‘One night there was a man and his wife and family sitting around the fire and a knock came to the door. The man was getting up to open it when someone struck him with a sod of turf on the back. A great number of fairies came in and they started beating the man and his wife and children. They brought the man away with him. After a few days, he came back to his wife and he said to her, “You can save me tomorrow night. We will have a race and I will be on the third horse and when I will be passing you out, throw a sod of turf at me and I will be saved.” Next night when he was passing her out, she threw a sod of turf at him and he was saved. The reason the fairies beat him was because he had no water in the house. He kept enough water in the house after that.’
This strange story, of which there are many variations across the country, was told to a young schoolboy, Pádraic Mac an Ríogh from Oranmore, by his grandmother. Pádraic was one of a small army of senior pupils in our national schools in the west of Ireland, who, on the eve of World War II, collected a wide range of folklore and folk memories from their elderly family members and neighbours.
Prompted by the Irish Folklore Commission, and with the cooperation of schools, an extraordinary picture emerged of Galway and its people, their beliefs, traditions, cures, songs, riddles, and stories that enriched their lives, more than 80 years ago.*
The above story may seem trite and vaguely amusing today, but told around a fire, on a winter’s evening, in pre-TV times, it probably brought a chill to its listeners. Cáit Ní Ioláin from Baile Chláir, was told that on every Halloween night the fairies changed where they lived. When they are moving from one place to another, they spit on apples and blackberries. People say that you should not eat them after that night.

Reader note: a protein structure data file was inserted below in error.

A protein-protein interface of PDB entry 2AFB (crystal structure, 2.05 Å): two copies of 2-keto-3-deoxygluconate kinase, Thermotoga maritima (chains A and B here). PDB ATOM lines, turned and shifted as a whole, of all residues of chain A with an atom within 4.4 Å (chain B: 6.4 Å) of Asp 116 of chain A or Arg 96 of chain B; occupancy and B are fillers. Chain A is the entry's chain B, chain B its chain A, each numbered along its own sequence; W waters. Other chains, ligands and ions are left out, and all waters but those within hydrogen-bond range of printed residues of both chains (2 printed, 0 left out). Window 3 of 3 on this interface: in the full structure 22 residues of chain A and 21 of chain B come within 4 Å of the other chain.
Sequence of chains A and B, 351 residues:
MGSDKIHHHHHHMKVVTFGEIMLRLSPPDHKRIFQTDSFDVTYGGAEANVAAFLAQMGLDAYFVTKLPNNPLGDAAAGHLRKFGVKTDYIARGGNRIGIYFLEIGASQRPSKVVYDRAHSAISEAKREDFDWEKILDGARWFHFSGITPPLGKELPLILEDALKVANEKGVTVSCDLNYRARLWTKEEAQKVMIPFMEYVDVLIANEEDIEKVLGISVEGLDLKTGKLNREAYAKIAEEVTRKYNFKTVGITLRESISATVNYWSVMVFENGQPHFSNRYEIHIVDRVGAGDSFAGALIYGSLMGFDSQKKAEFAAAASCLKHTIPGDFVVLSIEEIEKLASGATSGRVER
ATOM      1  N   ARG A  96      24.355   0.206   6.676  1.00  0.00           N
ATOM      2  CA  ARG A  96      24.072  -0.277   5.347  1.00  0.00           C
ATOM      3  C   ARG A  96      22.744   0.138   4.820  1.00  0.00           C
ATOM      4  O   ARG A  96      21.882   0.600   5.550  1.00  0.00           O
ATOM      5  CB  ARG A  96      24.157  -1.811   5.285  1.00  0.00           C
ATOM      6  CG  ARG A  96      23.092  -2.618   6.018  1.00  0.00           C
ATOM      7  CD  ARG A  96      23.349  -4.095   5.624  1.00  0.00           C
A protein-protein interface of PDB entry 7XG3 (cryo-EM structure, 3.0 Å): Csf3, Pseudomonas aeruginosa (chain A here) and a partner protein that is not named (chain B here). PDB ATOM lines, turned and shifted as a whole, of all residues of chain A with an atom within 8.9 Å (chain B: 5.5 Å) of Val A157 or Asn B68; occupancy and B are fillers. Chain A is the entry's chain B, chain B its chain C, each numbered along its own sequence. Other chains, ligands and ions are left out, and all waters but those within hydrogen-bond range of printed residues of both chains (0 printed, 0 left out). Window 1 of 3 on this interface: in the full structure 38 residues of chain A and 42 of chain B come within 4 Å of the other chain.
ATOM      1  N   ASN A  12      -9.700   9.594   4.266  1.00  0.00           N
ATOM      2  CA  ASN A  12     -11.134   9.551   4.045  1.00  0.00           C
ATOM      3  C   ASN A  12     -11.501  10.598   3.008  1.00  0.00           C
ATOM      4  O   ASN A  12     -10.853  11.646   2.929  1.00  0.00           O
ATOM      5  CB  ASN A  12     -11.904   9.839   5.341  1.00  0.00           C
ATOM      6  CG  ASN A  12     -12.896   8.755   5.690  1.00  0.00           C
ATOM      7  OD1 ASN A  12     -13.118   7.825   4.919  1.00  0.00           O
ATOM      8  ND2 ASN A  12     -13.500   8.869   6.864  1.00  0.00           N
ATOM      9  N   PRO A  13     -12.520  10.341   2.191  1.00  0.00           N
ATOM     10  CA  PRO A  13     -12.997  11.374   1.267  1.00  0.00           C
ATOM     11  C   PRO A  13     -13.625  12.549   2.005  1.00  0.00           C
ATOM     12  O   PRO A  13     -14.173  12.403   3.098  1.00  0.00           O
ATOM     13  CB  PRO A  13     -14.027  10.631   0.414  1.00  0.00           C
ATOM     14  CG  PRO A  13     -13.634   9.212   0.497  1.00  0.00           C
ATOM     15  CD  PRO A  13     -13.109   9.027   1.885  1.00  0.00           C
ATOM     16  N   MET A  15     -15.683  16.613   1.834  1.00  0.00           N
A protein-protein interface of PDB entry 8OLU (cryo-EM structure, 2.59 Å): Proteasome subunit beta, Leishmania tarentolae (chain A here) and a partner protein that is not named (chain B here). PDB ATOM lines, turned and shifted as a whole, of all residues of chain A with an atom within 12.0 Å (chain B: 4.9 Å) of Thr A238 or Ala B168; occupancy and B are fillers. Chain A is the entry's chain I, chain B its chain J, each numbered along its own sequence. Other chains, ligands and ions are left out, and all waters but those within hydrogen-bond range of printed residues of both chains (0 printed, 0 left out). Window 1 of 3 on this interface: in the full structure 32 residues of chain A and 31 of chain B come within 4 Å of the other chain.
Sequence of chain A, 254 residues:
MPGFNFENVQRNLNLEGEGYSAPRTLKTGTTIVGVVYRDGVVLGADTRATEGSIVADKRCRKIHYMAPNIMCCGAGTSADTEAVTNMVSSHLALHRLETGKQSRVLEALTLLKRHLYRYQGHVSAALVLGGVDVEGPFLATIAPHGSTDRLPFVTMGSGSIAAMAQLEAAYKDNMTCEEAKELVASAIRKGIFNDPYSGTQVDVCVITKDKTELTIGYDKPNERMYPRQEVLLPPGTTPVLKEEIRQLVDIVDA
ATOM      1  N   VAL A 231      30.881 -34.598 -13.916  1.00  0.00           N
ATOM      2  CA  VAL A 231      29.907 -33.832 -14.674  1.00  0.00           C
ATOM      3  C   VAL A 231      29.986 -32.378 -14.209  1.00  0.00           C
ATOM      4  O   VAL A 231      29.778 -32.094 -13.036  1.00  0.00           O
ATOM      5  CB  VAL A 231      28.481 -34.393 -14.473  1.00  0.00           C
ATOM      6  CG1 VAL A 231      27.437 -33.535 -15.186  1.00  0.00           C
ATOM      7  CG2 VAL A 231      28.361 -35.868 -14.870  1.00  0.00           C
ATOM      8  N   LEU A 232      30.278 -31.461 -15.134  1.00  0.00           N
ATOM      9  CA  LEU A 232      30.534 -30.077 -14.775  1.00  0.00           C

‘Long ago there was a ghost out in the tide near Island Eddy. For several nights before severe weather the ghost would be shouting and screeching. The older people used to say that this ghost was once a baker who lived in Kinvara. He used to sell loaves that were not the proper weight. When he died, he was sent out there to do penance for his sins.’
‘Young people play tricks on Halloween night too. They wait for night to come. At supper, the woman of the house cuts a sweet cake that contains a ring. Everyone wants a ring. The person who gets the ring will be the first person to marry that year. Children play games such as ducking for apples in a tub of water. It’s a great pity that Halloween doesn’t come more than once a year!’
Intimacy of prayer
In the 1930s, when jobs were scarce, and emigration at least offered a young man or woman the opportunity to grow and develop, English was by far the most useful language for England or America. Irish, the vernacular in only scattered communities, was being abandoned. Except by God. Many people retained the Irish language for the intimate areas of their lives especially for prayers. The old people had a prayer for every occasion. After waking up, they’d say: ‘As You brought us safely through the night, may You bring us safely through the day.’
A woman when she finishes milking the cow, makes a cross with the milk on the cow’s back, to bless her.